For almost 350 years, the letters written by a heartbroken Portuguese nun to her French lover who abandoned her have captivated the world. These letters have inspired painters and writers such as Elizabeth Barrett Browning (Sonnets from the Portuguese) and the authors of Dangerous Liaisons and Clarissa.
Even though these letters have captured the imaginations of many, the authorship of the letters has been questioned for centuries. Were they, as Myriam Cyr suggests, written by Mariana Alcoforado to her lover, Count Chamilly? Or were they written as a work of fiction by a French courtier? Cyr presents compelling research to support her theory that a beautiful young nun was truly the author of these letters.
Cyr provides details of Mariana's life, partly from records and partly through speculation. Mariana, hailing from a prominent family, enters the convent at a very young age, where she receives an education in foreign languages, history, culinary arts, and mathematics. When she is nearly twenty-six years old, she meets Count Chamilly, who visits the convent with other French military officers in Portugal assisting with their war for independence. They begin a passionate and forbidden love affair that leaves Mariana devastated once Chamilly returns to France. She writes him letters in French, describing her despair, and once the letters begin circulating in France, they cause a sensation.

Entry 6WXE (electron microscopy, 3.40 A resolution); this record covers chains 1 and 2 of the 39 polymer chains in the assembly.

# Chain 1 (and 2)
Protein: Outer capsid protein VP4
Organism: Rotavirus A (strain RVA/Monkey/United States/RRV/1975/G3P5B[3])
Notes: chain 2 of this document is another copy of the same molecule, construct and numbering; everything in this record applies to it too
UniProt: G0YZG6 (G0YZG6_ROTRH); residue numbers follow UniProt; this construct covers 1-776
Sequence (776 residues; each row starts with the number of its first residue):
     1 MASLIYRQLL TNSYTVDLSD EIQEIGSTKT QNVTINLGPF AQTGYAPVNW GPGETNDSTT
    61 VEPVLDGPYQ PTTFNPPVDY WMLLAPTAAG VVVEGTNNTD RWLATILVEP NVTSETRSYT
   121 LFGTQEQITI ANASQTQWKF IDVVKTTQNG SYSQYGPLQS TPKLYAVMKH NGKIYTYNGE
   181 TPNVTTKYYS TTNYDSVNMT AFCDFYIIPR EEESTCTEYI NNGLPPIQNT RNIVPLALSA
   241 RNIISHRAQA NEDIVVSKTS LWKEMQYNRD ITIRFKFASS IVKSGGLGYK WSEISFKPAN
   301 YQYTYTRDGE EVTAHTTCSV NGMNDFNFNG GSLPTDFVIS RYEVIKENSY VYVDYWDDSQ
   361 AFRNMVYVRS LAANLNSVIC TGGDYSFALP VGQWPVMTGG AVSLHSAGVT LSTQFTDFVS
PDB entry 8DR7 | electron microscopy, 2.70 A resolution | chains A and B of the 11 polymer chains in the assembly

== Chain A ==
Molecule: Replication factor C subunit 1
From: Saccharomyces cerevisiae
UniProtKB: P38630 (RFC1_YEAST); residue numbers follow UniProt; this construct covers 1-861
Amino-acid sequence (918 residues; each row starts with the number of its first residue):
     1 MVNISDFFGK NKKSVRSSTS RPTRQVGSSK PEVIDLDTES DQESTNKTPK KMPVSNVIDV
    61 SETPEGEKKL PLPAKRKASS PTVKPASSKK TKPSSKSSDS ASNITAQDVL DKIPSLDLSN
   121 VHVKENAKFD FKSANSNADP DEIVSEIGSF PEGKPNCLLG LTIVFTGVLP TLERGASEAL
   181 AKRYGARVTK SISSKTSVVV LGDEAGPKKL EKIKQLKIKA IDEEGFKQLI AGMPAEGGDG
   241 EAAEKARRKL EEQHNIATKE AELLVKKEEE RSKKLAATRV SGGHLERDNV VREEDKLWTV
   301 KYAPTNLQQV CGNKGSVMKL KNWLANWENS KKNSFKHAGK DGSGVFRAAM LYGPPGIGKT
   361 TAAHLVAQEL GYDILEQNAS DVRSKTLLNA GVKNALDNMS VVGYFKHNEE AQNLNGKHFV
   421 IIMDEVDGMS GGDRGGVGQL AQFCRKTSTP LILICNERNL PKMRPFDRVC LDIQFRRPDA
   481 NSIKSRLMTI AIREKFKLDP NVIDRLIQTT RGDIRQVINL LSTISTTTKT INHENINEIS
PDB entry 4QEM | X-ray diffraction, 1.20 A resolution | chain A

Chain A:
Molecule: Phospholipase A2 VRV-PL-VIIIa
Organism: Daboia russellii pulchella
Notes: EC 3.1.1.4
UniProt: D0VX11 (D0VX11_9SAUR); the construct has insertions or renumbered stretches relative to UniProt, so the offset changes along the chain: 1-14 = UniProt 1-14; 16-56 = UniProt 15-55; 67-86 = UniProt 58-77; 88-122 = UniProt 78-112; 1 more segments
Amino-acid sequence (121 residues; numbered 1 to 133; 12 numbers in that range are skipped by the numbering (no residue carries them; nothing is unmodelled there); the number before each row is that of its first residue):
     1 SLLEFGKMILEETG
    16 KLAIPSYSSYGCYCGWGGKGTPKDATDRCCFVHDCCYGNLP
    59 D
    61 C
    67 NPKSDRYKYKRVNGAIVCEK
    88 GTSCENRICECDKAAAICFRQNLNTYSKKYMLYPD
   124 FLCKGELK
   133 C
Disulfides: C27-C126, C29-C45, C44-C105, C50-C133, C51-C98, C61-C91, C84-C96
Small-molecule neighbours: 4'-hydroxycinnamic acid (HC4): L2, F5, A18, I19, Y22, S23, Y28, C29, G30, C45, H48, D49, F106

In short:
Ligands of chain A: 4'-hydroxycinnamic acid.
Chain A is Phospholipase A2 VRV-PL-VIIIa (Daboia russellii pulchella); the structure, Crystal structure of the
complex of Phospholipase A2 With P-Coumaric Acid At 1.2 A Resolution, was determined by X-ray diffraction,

While this seems logical enough, there is a reason why the authenticity of the letters is disputed. Cyr gives some information about that as well, but in such a way that it further supports her argument that Mariana composed the letters.
The letters themselves are also reproduced here, although they only make up a small section of the book. The context in which they were written is fascinating, and Cyr's research leads to some insightful conclusions. It is indeed plausible that a Portuguese nun could write these heart-wrenching missives, and Cyr does a tremendous job of giving a voice to Mariana.
Letters of a Portuguese Nun is a remarkable, engaging read, and would be whether it is fiction or nonfiction. Cyr follows the history of these letters, from within the confines of the convent, to the glittering salons of Paris, to the halls of academia today. By doing so, she demonstrates the timelessness and boundlessness of Mariana's sentiments.